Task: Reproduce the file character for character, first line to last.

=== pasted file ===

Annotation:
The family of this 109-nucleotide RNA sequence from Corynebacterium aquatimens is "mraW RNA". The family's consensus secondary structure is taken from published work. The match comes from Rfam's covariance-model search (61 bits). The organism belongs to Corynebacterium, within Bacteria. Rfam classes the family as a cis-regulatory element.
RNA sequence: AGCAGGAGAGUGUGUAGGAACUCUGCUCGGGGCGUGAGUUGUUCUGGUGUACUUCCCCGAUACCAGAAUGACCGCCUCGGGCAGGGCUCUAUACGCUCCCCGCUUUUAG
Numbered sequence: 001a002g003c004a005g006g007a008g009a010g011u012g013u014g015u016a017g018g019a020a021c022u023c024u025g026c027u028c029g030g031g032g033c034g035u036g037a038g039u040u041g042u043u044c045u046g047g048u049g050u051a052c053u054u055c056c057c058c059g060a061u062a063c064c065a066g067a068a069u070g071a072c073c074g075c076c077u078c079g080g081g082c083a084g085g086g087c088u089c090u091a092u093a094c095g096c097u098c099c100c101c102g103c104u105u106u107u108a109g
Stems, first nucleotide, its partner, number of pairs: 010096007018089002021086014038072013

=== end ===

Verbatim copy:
Annotation:
The family of this 109-nucleotide RNA sequence from Corynebacterium aquatimens is "mraW RNA". The family's consensus secondary structure is taken from published work. The match comes from Rfam's covariance-model search (61 bits). The organism belongs to Corynebacterium, within Bacteria. Rfam classes the family as a cis-regulatory element.
RNA sequence: AGCAGGAGAGUGUGUAGGAACUCUGCUCGGGGCGUGAGUUGUUCUGGUGUACUUCCCCGAUACCAGAAUGACCGCCUCGGGCAGGGCUCUAUACGCUCCCCGCUUUUAG
Numbered sequence: 001a002g003c004a005g006g007a008g009a010g011u012g013u014g015u016a017g018g019a020a021c022u023c024u025g026c027u028c029g030g031g032g033c034g035u036g037a038g039u040u041g042u043u044c045u046g047g048u049g050u051a052c053u054u055c056c057c058c059g060a061u062a063c064c065a066g067a068a069u070g071a072c073c074g075c076c077u078c079g080g081g082c083a084g085g086g087c088u089c090u091a092u093a094c095g096c097u098c099c100c101c102g103c104u105u106u107u108a109g
Stems, first nucleotide, its partner, number of pairs: 010096007018089002021086014038072013